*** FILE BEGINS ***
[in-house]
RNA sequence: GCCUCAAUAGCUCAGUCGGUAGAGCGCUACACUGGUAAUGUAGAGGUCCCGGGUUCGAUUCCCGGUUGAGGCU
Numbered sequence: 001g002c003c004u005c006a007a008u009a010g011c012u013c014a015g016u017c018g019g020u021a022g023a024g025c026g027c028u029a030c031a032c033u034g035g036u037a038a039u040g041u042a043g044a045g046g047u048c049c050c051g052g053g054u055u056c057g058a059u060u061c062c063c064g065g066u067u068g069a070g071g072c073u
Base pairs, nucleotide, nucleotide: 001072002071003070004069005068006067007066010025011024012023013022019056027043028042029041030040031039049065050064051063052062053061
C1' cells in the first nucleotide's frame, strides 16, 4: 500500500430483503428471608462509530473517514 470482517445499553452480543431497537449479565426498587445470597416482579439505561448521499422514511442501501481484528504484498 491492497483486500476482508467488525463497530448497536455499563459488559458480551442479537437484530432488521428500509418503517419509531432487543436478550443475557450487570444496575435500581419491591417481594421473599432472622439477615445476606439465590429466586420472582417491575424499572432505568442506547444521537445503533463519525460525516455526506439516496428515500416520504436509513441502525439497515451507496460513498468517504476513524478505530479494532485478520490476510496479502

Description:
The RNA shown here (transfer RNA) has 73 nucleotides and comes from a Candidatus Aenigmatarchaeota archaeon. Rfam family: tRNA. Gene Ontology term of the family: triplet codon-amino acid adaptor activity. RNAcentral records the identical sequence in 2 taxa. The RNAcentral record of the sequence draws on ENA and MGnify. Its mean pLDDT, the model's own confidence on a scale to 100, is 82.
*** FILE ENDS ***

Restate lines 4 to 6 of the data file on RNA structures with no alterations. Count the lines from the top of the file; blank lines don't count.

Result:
Base pairs, nucleotide, nucleotide: 001072002071003070004069005068006067007066010025011024012023013022019056027043028042029041030040031039049065050064051063052062053061
C1' cells in the first nucleotide's frame, strides 16, 4: 500500500430483503428471608462509530473517514 470482517445499553452480543431497537449479565426498587445470597416482579439505561448521499422514511442501501481484528504484498 491492497483486500476482508467488525463497530448497536455499563459488559458480551442479537437484530432488521428500509418503517419509531432487543436478550443475557450487570444496575435500581419491591417481594421473599432472622439477615445476606439465590429466586420472582417491575424499572432505568442506547444521537445503533463519525460525516455526506439516496428515500416520504436509513441502525439497515451507496460513498468517504476513524478505530479494532485478520490476510496479502

Description: